It was an unusual time for a visitor. Jan had only just begun to clear up after dinner when there was a knock on his door, so quiet that at first he was sure he had imagined it. He shut the water off and listened closely, and, just when he was sure that he absolutely had imagined it, he heard it again. It was a little stronger this time, but still nothing impressive; Jan wondered if the person out there was nervous or shy, but for some reason it seemed unlikely. He moved towards the door, not understanding how he seemed to know what he was going to see, but knowing that he was right all the same.
He was therefore completely unsurprised to see Axel standing there, leaning heavily on his stick, his face bruised and exhausted. He seemed to be barely holding himself up; no wonder the knocking had sounded so feeble. Jan let out a soft gasp and stifled saying anything more, knowing that Axel wouldn’t appreciate it, and instead moved to the side so Axel could hobble in, again knowing that Axel wouldn’t appreciate any further action. It took the man a great amount of effort to haul himself over the door step, and as he came inside and Jan got a closer look at him in the light he realised that Axel looked very sickly indeed. He was paler than Jan had ever seen him, his hair stuck to his forehead, and he was trembling so lightly and so consistently that Jan hadn’t noticed it at first.
“The kitchen,” Jan said, closing the front door behind him. “Go and sit. You need water. Are you sick?”
Axel slowly shook his head, the simple movement seeming to take vast amounts of effort. Jan wanted to lift the older man, to throw him over his shoulder and simply carry him in there, because while Axel was significantly taller than Jan, Jan knew he likely weighed twice as much as him on a good day, and probably even more now. Even though Axel was bundled up for the cold weather outside, Jan could tell more weight had dropped off of him; his hands almost blended into his wrist, they were so skinny, and Jan could see hollows in the man’s cheeks.
It took Axel a painstaking amount of time to reach the kitchen, and as soon as Jan presented him with a chair he fell unceremoniously down into it the second he could, when usually he liked to take his time a little, as though proving that he could endure until he didn’t have to anymore and then endure a little past that, too. For a second, Jan thought that Axel had promptly fallen asleep; he sat there quite still, his legs splayed out in front of him, his chin drooping down onto his chest and his eyes barely open. Just as Jan was going to give him a gentle shake, he seemed to rouse himself, and with more effort pushed himself up into a more respectable sitting position.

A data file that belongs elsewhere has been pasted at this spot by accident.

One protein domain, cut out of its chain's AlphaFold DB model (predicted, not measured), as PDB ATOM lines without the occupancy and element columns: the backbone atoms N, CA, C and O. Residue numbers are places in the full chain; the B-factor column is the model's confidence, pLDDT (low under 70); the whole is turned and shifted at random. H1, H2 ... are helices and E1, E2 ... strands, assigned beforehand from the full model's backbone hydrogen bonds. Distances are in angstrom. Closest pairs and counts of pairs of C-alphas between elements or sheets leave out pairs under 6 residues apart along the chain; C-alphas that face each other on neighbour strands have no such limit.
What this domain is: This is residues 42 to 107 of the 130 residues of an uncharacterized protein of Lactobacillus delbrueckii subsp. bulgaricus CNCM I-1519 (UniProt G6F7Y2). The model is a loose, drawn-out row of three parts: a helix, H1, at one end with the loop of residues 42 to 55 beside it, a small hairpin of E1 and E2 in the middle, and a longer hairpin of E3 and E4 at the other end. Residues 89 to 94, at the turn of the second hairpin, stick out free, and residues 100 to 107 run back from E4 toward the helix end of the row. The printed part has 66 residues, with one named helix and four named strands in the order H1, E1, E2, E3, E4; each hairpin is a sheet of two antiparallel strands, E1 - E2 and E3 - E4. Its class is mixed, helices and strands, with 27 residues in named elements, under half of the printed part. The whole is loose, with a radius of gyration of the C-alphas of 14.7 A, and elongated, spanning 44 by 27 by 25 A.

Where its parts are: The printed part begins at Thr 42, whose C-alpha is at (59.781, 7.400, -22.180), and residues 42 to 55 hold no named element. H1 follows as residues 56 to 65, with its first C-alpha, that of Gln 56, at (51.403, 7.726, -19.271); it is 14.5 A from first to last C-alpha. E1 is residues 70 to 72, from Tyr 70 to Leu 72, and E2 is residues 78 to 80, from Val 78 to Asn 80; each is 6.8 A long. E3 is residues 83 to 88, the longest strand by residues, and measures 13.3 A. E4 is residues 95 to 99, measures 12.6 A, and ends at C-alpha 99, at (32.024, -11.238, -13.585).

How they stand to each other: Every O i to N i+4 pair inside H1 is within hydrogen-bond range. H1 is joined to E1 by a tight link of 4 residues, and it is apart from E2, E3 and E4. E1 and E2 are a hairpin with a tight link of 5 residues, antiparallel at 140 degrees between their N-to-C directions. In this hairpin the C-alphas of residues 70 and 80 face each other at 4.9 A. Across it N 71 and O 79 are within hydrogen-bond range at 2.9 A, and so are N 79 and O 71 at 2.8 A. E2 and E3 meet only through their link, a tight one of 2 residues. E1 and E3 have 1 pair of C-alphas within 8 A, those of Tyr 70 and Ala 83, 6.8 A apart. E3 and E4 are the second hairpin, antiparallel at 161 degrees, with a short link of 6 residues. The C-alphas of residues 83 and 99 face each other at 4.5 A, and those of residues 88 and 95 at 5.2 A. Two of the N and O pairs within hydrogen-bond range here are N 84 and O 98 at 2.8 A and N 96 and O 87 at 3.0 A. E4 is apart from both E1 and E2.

“I’m sorry to drop in on you like this,” he said, clearing his throat. His voice sounded hoarse, Jan thought, as though he had been yelling, or maybe screaming. “There was nobody else in the area, and I didn’t think I was going to make it all the way over to my own residence in this state. I didn’t like the idea of passing out in the snow.”
“It’s no bother at all,” Jan said, shaking himself out of his shock in order to grab a glass and start filling it with water. “I’m glad you came. I don’t think I would like you being alone in this state, if that’s not too presumptuous. I’m sure you could look after yourself, but why bother when I could do it for you?”
He handed Axel the glass and watched as he took short, quick sips, his hand holding the glass surprisingly steadily considering how the rest of him was trembling. As he raised the glass to his lips Jan caught a glimpse of Axel’s skin further along the arm, as his sleeve rolled back slightly to reveal more bruises and angry welts around his wrists, some of which were coated in dried blood.
“What was it this time?” Jan asked, giving a sympathetic smile. Axel took a couple more sips before he answered, and then he shook his head.
“The technicalities do not matter,” he said. “It has all been resolved now.”
“Resolved until the next time, I guess.”
“You shouldn’t sound so bitter. It will get you into trouble.”